No Closure for A-Crock as Camp Opens
Alex Rodriguez's voice faltered as he tried to compose himself to continue reading his prepared script. He was starting to choke up like an October ninth-inning at bat with the winning run on second. Only three minutes in, he had reached the point in his apology where he was trying to thank his assembled teammates for showing up at his public flogging. Thirty uncomfortable seconds later as still cameras clicked away recording his emotional meltdown, all A-Rod could muster was a weak "Thank you." Flanked by manager Joe Girardi and GM Brian Cashman (no Scott Boras anywhere to be seen), A-Rod struggled through his speech then limped through some tough questions from an audience of about 130 skeptical media members. The overall effect was perhaps therapeutic for baseball's highest-paid player, but his explanations left observers less than satisfied that the entire story has been told.
Last week he told Peter Gammons in an exclusive ESPN interview, a session his own people had set up for him that he had used steroids from 2001-03. Today he added to the tale, bringing in details about an unnamed cousin who was the transporter from the Dominican and the man that did the mutual injection thing with him. He offered that he had averaged about two injections per month for those three years of a substance that he wasn't quite sure of the name, that he didn't know they were steroids, that he didn't know how to administer them properly so he's not sure if they even worked, that he didn't know what of any effect it had on him, that no teammates in Texas knew about his activity, that he was young and ignorant at the time and that he actually forgot about the experimentation with steroids until he talked to his unnamed cousin in the last nine days, even though he remembered the neck injury in the spring of '03 that persuaded him to stop.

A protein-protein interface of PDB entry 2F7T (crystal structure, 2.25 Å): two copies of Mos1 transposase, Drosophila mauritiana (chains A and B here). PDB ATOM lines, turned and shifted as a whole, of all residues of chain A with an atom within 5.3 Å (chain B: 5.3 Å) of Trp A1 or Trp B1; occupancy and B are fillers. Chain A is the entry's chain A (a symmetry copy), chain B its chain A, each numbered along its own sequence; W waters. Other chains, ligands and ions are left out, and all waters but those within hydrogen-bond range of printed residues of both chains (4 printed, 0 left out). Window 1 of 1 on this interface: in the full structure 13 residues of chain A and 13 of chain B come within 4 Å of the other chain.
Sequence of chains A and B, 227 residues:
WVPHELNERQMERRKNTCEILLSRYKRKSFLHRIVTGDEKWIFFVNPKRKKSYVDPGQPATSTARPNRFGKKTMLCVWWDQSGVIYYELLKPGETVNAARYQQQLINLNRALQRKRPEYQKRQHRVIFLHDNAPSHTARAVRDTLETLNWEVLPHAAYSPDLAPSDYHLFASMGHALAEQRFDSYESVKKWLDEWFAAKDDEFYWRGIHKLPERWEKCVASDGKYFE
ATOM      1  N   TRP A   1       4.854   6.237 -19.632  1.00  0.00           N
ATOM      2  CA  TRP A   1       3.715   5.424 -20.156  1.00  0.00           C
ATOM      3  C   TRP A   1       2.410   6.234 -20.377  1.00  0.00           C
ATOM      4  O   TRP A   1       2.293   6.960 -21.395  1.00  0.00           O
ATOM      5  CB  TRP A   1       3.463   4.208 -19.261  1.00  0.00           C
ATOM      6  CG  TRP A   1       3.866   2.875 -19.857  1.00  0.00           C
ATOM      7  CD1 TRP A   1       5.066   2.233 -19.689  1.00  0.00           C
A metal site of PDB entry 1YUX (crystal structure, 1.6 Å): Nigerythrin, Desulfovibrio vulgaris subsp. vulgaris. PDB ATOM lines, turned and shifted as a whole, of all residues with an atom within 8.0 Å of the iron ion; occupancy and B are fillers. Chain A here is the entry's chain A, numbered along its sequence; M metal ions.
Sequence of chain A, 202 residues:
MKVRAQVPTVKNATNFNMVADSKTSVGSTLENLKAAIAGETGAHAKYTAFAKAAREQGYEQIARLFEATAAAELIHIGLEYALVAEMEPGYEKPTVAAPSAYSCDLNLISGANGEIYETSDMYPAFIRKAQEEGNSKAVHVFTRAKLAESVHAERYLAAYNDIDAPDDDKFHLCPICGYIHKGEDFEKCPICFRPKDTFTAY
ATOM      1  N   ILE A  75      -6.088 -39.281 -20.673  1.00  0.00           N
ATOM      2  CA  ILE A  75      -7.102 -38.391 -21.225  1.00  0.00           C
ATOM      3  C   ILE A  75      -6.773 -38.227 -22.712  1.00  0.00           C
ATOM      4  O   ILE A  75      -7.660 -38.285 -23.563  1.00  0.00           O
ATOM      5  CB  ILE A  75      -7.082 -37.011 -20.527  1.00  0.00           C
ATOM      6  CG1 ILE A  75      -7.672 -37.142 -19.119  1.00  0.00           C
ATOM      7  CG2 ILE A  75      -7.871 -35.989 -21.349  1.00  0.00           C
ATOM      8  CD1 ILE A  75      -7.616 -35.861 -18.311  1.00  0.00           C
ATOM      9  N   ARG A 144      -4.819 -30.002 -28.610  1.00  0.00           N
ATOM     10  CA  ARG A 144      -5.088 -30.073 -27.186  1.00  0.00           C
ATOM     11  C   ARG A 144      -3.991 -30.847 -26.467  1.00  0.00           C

Even though the end result of today's confession was not as satisfying or convincing as Andy Pettitte's similar exercise the year before, really people, it's time to move on. Nothing more can be gained from pounding on the table and demanding that A-Rod give up all the gory details. The moment has passed -- as long as he is now off of the stuff as it seems. The rest of the baseball playing world is becoming very cautious and concerned. We know A-Rod is not going to be punished by the commissioner because of the terms of the original agreement that none of the104 names on the 2004 list of positive tests would be revealed. A-Rod has taken all the drug tests required by the Basic Agreement and annual blood tests for the team and the World Baseball Classic. It says here that this and other coming steroid revelations will lead to a much tougher drug testing and punishment policy in the next basic agreement. That's good.
"Today's not about him being a Hall-of-Famer, it's about him moving forward," Cashman said after the players had all departed. A telling sight was that as soon as the press conference ended, his high-profile teammates streamed out of the tent in a samba-line of relief headed for the parking lot. Andy Pettitte, who had shared the front row over on the side (where a jury box would normally be) with Mariano Rivera, Derek Jeter and Jorge Posada -- Pettitte pulled out his cell phone flipped it open and pretended to take a call to avoid having to speak to reporters. Gold Glove no love.